Overseas the song peaked at #22 on the UK Singles Chart in 1971.

The Delfonics version


Maxine Nightingale version


John Basile version


Larry Braggs version


Patti LaBelle version


David T. Walker version


Ed Hamilton version


Regina Belle version


Bob Baldwin – Russ Freeman version


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Old 01-29-22, 08:41 AM
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Some R&B for today


When Will I See You Again? – The Three Degrees version



Wedding Bell Blues – Laura Nyro version


You Got The Love - Chaka Khan & Rufus version


The Bells – The Originals version


The Bells – Laura Nyro - Patti LaBelle, Nona Hendryx, and Sarah Dash version



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Old 01-31-22, 08:58 PM
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"The Long and Winding Road" is a song by the English rock band the Beatles from their 1970 album Let It Be. It was written by Paul McCartney and credited to Lennon–McCartney. When issued as a single in May 1970, a month after the Beatles' break-up, it became the group's 20th and last number-one hit on the Billboard Hot 100 chart in the United States.

The main recording of the song took place in January 1969 and featured a sparse musical arrangement. When preparing the tapes from these sessions for release in April 1970, producer Phil Spector added orchestral and choral overdubs. Spector's modifications angered McCartney to the point that when he made his case in the English High Court for the Beatles' disbandment, McCartney cited the treatment of the song as one of six reasons justifying the split. New versions of the song with simpler instrumentation were subsequently released by McCartney and by the Beatles.

In 2011, Rolling Stone ranked "The Long and Winding Road" at number 90 on their list of 100 greatest Beatles songs.



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Old 02-03-22, 12:19 AM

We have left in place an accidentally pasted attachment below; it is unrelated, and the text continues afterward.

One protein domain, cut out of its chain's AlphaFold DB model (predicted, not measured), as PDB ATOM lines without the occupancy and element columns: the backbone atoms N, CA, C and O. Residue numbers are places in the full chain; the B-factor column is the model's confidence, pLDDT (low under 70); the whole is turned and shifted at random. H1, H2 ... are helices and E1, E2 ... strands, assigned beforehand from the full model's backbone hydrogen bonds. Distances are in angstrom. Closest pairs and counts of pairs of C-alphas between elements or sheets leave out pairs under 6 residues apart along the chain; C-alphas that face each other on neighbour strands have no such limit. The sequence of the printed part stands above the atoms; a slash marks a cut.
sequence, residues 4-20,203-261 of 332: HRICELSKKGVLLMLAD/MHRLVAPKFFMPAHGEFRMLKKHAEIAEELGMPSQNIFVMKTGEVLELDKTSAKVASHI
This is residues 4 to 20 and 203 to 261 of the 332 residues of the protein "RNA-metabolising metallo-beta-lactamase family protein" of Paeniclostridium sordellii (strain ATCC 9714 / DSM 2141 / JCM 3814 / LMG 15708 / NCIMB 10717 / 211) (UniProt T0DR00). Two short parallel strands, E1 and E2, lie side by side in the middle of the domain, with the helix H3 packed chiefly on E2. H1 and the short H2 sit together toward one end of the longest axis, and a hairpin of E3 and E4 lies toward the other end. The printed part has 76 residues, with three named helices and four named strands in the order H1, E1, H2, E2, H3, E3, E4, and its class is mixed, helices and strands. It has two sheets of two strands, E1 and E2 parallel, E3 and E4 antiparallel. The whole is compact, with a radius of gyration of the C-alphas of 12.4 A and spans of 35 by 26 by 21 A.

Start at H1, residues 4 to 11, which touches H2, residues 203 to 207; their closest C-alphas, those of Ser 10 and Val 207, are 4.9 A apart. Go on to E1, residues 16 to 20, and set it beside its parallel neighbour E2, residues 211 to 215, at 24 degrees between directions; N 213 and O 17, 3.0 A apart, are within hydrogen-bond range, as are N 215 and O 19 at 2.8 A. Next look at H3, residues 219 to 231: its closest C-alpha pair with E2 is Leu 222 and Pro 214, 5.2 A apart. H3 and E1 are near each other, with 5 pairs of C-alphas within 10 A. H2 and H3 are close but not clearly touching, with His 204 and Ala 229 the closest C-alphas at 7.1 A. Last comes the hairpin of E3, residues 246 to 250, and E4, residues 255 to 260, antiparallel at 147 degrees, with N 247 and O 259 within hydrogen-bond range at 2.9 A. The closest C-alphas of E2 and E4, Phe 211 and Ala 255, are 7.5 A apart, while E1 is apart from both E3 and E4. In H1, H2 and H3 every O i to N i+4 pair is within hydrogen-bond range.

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Early Autumn – Elizabeth Soychak version


The Beat Goes On – Emilie-Claire Barlow version


Fever – Eva Cassidy version


Scotch & Soda – GQ version



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Old 02-04-22, 07:58 AM
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Moonlight In Vermont – Willie Nelson version


Ev’ry Time We Say Goodbye – Arturo Sandoval & Accent version


Norwegian Wood – Sergio Mendes version


On Broadway – Tito Puente version


By The Time I Get To Phoenix – Heather Myles version


Oh ’Lady Be Good – Dee Dee Bridgewater version

Hymn to Friday – Oscar Brown Jr version


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Old 02-04-22, 11:19 PM
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Olympic Fanfare, Bugler’s Dream – National Symphonic Winds Orchestra





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Old 02-05-22, 08:19 AM
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"Stranger in Paradise" is a popular song from the musical Kismet (1953), credited to Robert Wright and George Forrest. Like almost all the music in that show, the melody was taken from music composed by Alexander Borodin (1833–1887), in this case, the "Gliding Dance of the Maidens", from the Polovtsian Dances in the opera Prince Igor (1890). The song in the musical is a lovers' duet and describes the transcendent feelings that love brings to their surroundings. Later versions were mostly edited to be sung by male solo artists.

"Stranger in Paradise" was recorded by Artie Shaw and sung by Pauline Byrne in 1940, though the lyrics differ completely from "Stranger in Paradise." Richard Kiley and Doretta Morrow performed the song in the original cast of Kismet (1953). Vic Damone and Ann Blyth performed the song in the 1955 film.

The most popular version was sung by Tony Bennett (1953), but other versions by The Four Aces (backed by the Jack Pleis Orchestra) and Tony Martin also received popular favor in 1953. Bennett's version reached number one in the UK Singles Chart in May 1955. It was not until 1955 that Kismet, and thus the songs from the show, came to London. It was Bennett's debut hit record in the United Kingdom.

In 2011, Tony Bennett rerecorded the song as a duet with Andrea Bocelli for Bennett's album Duets II. Also in 2011, the anime Appleseed XIII used instrumental versions of the song for both its starting and ending themes.

Doretta Morrow & Richard Kiley version


Tony Bennett version


Sarah Brightman version


Tony Bennett & Andrea Bocelli version


The Four Aces version


Caterina Valente version


Della Reese version


Stephanie Crawford version


Opera Babes: Karen England & Rebecca Knight version


The Ink Spots version


Astrid Seriese · Erwin Van Ligten version


Rachael Beck – David Hobson version


The Hit Co. version


Artie Shaw – Pauline Byrne version


Coleman Hawkins version


George Shearing & The Montgomery Brothers version


Erik Söderlind – Martin Widlund – Robert Erlandsson version


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Old 02-05-22, 10:56 AM
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Hymn To the Fallen (Movie - Saving Private Ryan)

John Williams version